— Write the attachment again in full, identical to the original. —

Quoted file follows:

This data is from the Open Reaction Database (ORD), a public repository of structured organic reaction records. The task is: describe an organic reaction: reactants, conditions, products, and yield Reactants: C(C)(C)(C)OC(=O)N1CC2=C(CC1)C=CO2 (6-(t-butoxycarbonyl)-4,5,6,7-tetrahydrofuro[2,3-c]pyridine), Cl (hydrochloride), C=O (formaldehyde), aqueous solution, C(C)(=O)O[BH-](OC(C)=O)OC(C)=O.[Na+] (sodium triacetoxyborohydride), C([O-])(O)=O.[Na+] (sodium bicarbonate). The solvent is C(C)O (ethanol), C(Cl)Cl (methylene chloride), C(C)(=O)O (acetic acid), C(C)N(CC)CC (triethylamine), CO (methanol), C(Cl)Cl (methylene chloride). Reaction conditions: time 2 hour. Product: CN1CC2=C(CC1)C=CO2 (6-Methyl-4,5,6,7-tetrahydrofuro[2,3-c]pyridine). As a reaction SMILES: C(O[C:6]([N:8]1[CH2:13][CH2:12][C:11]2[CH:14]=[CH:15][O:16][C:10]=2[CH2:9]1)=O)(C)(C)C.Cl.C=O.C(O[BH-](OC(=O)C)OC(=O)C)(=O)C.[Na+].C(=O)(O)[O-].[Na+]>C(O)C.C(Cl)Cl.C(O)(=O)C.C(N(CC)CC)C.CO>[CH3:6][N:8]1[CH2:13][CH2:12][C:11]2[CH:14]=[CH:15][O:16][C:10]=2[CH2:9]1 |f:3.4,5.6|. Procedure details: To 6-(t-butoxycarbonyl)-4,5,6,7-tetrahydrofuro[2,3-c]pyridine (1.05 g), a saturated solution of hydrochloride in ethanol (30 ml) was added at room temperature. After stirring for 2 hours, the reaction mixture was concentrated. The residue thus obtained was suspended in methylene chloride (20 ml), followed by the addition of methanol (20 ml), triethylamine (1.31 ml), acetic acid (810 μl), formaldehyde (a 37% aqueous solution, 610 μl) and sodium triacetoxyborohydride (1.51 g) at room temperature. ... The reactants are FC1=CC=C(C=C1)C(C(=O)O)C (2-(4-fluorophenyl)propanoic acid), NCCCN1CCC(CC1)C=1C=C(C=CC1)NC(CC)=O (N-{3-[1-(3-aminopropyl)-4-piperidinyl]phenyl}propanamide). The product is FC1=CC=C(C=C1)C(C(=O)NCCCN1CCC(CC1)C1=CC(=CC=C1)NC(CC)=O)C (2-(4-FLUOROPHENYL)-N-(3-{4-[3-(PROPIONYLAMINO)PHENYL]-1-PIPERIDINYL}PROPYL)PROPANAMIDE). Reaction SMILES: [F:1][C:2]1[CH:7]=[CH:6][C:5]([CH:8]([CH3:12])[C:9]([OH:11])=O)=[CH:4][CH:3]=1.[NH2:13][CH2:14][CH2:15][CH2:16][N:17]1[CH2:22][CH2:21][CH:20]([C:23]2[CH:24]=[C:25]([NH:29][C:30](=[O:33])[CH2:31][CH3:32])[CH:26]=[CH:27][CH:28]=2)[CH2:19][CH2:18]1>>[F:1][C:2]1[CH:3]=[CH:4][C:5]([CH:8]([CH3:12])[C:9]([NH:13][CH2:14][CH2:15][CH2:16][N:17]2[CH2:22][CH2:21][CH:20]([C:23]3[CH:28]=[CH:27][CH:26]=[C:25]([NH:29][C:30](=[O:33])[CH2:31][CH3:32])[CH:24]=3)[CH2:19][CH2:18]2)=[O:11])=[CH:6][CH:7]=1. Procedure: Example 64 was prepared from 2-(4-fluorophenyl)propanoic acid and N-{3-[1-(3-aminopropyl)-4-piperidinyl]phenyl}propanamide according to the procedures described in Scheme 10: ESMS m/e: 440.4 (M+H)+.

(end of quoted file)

This data is from the Open Reaction Database (ORD), a public repository of structured organic reaction records. The task is: describe an organic reaction: reactants, conditions, products, and yield Reactants: C(C)(C)(C)OC(=O)N1CC2=C(CC1)C=CO2 (6-(t-butoxycarbonyl)-4,5,6,7-tetrahydrofuro[2,3-c]pyridine), Cl (hydrochloride), C=O (formaldehyde), aqueous solution, C(C)(=O)O[BH-](OC(C)=O)OC(C)=O.[Na+] (sodium triacetoxyborohydride), C([O-])(O)=O.[Na+] (sodium bicarbonate). The solvent is C(C)O (ethanol), C(Cl)Cl (methylene chloride), C(C)(=O)O (acetic acid), C(C)N(CC)CC (triethylamine), CO (methanol), C(Cl)Cl (methylene chloride). Reaction conditions: time 2 hour. Product: CN1CC2=C(CC1)C=CO2 (6-Methyl-4,5,6,7-tetrahydrofuro[2,3-c]pyridine). As a reaction SMILES: C(O[C:6]([N:8]1[CH2:13][CH2:12][C:11]2[CH:14]=[CH:15][O:16][C:10]=2[CH2:9]1)=O)(C)(C)C.Cl.C=O.C(O[BH-](OC(=O)C)OC(=O)C)(=O)C.[Na+].C(=O)(O)[O-].[Na+]>C(O)C.C(Cl)Cl.C(O)(=O)C.C(N(CC)CC)C.CO>[CH3:6][N:8]1[CH2:13][CH2:12][C:11]2[CH:14]=[CH:15][O:16][C:10]=2[CH2:9]1 |f:3.4,5.6|. Procedure details: To 6-(t-butoxycarbonyl)-4,5,6,7-tetrahydrofuro[2,3-c]pyridine (1.05 g), a saturated solution of hydrochloride in ethanol (30 ml) was added at room temperature. After stirring for 2 hours, the reaction mixture was concentrated. The residue thus obtained was suspended in methylene chloride (20 ml), followed by the addition of methanol (20 ml), triethylamine (1.31 ml), acetic acid (810 μl), formaldehyde (a 37% aqueous solution, 610 μl) and sodium triacetoxyborohydride (1.51 g) at room temperature. ... The reactants are FC1=CC=C(C=C1)C(C(=O)O)C (2-(4-fluorophenyl)propanoic acid), NCCCN1CCC(CC1)C=1C=C(C=CC1)NC(CC)=O (N-{3-[1-(3-aminopropyl)-4-piperidinyl]phenyl}propanamide). The product is FC1=CC=C(C=C1)C(C(=O)NCCCN1CCC(CC1)C1=CC(=CC=C1)NC(CC)=O)C (2-(4-FLUOROPHENYL)-N-(3-{4-[3-(PROPIONYLAMINO)PHENYL]-1-PIPERIDINYL}PROPYL)PROPANAMIDE). Reaction SMILES: [F:1][C:2]1[CH:7]=[CH:6][C:5]([CH:8]([CH3:12])[C:9]([OH:11])=O)=[CH:4][CH:3]=1.[NH2:13][CH2:14][CH2:15][CH2:16][N:17]1[CH2:22][CH2:21][CH:20]([C:23]2[CH:24]=[C:25]([NH:29][C:30](=[O:33])[CH2:31][CH3:32])[CH:26]=[CH:27][CH:28]=2)[CH2:19][CH2:18]1>>[F:1][C:2]1[CH:3]=[CH:4][C:5]([CH:8]([CH3:12])[C:9]([NH:13][CH2:14][CH2:15][CH2:16][N:17]2[CH2:22][CH2:21][CH:20]([C:23]3[CH:28]=[CH:27][CH:26]=[C:25]([NH:29][C:30](=[O:33])[CH2:31][CH3:32])[CH:24]=3)[CH2:19][CH2:18]2)=[O:11])=[CH:6][CH:7]=1. Procedure: Example 64 was prepared from 2-(4-fluorophenyl)propanoic acid and N-{3-[1-(3-aminopropyl)-4-piperidinyl]phenyl}propanamide according to the procedures described in Scheme 10: ESMS m/e: 440.4 (M+H)+.